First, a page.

As I watched the first presidential debate between Obama and Romney, I was asked a question on where I thought Obama was going to take the country, "If Obama had complete power and authority, what systems would he put into place and how would the country be structured politically and economically?" Frankly, I didn't have an answer. But I thought the question would make for a good debate on this blog.
When Obama and US liberalism has reached its final objective, what will it look like? Will it be the police state of Cuba? Will it represent the ‘soft socialism’ of Europe? Will it look like the complex Chinese model with a capitalist/control economy but with very limited personal liberties?
I have never seen a clear statement of objectives and defined outcomes from the liberal politicians and organizations. I have seen general statements of disconnected ideas of objectives. But a document was never produced on what the goal is and how to get there.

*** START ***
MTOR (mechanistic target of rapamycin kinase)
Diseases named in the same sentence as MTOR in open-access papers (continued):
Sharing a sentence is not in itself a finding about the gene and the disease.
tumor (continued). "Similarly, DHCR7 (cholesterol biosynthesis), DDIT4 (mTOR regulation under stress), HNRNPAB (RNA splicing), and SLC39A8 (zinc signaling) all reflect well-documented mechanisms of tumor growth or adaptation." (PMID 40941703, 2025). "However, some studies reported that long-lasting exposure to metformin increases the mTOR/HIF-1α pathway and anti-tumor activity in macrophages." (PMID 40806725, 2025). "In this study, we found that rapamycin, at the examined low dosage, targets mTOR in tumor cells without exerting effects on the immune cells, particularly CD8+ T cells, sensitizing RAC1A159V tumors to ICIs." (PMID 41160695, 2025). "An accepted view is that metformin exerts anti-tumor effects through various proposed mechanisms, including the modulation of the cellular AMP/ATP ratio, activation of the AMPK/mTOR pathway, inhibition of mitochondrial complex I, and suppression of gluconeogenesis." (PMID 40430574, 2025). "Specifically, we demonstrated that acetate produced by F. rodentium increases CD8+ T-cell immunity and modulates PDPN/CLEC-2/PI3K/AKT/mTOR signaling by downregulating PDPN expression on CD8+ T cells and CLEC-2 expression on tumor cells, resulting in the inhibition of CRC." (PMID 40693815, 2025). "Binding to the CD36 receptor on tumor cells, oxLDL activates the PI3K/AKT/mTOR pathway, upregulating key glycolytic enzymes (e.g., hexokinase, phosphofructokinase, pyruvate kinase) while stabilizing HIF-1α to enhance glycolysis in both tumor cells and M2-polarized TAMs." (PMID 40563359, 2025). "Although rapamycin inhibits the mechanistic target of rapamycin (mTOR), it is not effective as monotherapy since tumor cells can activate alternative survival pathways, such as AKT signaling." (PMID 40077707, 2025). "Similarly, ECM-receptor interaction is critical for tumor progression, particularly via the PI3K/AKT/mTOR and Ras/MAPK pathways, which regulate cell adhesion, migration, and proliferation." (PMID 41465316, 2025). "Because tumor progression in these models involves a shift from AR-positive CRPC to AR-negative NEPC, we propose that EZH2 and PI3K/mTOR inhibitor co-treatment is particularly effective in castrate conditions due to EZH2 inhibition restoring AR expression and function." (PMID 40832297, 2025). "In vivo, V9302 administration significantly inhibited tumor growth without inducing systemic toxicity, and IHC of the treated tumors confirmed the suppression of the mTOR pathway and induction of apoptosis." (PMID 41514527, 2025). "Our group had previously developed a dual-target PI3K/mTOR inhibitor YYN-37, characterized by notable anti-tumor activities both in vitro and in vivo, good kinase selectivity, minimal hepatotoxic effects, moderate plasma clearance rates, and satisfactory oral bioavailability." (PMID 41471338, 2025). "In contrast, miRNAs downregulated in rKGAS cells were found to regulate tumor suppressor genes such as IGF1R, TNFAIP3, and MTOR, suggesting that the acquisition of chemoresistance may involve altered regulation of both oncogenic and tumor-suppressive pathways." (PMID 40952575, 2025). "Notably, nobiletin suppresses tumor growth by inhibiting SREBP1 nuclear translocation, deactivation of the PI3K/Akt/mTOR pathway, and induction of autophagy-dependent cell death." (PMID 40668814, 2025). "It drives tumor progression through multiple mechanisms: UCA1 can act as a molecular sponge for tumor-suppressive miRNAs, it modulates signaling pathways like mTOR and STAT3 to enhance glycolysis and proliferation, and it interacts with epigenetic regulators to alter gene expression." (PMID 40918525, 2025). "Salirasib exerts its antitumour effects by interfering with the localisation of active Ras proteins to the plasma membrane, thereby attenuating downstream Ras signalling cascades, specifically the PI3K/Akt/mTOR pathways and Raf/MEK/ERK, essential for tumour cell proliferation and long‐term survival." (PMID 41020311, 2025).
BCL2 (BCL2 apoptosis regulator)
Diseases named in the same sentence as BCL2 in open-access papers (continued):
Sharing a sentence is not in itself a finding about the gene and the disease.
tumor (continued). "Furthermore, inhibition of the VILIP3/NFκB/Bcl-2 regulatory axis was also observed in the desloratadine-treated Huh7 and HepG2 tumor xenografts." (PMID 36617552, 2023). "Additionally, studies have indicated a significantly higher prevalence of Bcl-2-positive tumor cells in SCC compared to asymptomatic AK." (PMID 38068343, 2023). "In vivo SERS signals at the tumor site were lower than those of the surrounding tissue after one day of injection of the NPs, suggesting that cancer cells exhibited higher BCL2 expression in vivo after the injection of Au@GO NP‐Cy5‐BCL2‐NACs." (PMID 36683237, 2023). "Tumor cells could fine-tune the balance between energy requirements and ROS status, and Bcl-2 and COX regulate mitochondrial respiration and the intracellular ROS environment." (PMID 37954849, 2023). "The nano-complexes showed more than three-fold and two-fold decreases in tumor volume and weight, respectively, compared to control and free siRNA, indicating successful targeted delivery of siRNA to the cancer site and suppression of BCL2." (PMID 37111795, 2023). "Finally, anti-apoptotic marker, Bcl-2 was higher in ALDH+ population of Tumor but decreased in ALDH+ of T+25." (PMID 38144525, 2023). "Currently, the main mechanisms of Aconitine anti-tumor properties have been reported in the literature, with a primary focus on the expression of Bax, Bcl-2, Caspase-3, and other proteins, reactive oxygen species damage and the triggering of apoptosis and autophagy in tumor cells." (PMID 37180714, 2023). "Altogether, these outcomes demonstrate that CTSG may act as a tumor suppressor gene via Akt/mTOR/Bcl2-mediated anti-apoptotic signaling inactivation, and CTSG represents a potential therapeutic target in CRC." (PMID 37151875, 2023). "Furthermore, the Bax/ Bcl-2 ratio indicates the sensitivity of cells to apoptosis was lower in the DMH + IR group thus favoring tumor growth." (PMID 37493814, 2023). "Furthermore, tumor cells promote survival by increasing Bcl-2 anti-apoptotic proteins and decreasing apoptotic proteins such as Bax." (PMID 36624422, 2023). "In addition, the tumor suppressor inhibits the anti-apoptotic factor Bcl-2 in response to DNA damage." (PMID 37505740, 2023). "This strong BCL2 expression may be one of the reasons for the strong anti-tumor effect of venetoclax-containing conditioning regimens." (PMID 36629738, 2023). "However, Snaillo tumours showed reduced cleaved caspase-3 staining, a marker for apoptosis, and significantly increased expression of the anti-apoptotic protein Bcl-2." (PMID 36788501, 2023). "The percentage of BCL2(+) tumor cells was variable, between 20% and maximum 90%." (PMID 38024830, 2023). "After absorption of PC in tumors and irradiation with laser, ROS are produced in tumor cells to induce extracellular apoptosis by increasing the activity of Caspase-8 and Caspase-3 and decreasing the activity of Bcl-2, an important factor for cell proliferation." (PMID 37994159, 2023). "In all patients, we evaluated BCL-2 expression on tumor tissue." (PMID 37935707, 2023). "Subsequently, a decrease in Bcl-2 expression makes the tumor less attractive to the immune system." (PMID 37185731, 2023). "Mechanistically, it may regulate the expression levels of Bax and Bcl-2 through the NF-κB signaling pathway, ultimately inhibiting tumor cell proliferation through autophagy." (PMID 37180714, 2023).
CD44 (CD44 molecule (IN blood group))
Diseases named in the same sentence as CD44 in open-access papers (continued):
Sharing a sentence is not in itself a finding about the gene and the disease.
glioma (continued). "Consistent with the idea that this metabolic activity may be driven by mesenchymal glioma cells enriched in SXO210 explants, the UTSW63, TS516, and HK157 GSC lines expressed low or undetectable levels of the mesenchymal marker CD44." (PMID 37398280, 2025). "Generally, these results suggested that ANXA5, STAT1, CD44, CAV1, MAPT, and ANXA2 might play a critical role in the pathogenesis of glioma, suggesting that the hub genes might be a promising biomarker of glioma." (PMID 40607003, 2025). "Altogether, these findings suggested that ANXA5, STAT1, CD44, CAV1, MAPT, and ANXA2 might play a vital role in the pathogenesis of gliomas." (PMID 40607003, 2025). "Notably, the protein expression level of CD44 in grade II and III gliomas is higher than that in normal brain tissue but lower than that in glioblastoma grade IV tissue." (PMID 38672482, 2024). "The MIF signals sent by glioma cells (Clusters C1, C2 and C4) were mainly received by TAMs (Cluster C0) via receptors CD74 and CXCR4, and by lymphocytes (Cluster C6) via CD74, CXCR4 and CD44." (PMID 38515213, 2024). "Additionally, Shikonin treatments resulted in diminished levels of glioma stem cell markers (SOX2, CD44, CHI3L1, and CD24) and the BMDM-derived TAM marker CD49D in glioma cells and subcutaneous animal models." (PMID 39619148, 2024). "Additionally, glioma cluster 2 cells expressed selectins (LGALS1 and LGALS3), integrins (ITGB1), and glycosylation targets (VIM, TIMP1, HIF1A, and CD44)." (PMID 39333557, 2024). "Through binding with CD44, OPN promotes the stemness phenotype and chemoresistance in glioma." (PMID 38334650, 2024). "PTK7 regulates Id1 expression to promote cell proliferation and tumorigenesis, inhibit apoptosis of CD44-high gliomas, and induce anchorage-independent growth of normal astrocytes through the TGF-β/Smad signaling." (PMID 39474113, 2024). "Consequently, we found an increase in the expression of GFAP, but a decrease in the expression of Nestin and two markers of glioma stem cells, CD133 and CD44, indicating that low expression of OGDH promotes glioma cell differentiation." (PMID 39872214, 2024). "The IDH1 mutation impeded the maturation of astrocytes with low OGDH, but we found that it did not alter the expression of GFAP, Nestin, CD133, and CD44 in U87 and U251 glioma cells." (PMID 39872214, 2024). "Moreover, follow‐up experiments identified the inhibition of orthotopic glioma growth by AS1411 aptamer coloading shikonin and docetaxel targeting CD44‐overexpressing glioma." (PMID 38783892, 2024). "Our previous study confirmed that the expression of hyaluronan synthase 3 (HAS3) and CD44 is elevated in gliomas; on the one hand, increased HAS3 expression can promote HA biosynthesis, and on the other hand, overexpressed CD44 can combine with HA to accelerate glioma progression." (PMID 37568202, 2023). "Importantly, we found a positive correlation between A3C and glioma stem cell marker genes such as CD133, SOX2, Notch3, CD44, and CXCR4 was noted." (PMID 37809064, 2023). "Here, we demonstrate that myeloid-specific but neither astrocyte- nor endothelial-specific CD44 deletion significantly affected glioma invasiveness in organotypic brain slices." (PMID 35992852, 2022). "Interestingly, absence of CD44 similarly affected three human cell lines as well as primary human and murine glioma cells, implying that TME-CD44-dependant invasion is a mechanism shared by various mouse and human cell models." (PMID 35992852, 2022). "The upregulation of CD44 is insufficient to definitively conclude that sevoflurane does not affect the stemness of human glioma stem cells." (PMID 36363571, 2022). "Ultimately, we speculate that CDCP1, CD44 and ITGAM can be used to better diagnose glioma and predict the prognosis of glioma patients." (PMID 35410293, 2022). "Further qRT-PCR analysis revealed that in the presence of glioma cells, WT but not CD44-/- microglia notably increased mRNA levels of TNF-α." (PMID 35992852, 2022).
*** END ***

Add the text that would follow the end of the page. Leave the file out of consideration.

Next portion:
Publicly stated objectives of past Liberals
The Johnson administration launched the ‘war against poverty’ with the goal of creating a social contract in which all people in the US will not need to worry about food or housing regardless of their employment status. Government will supply the safety net to prevent anyone from falling too far.
According to Gloria Steinem the goal of social liberalism is to remove the stigma of moral choices; “…must remove the concept that one lifestyle or birth control choice is better or worse than any other.”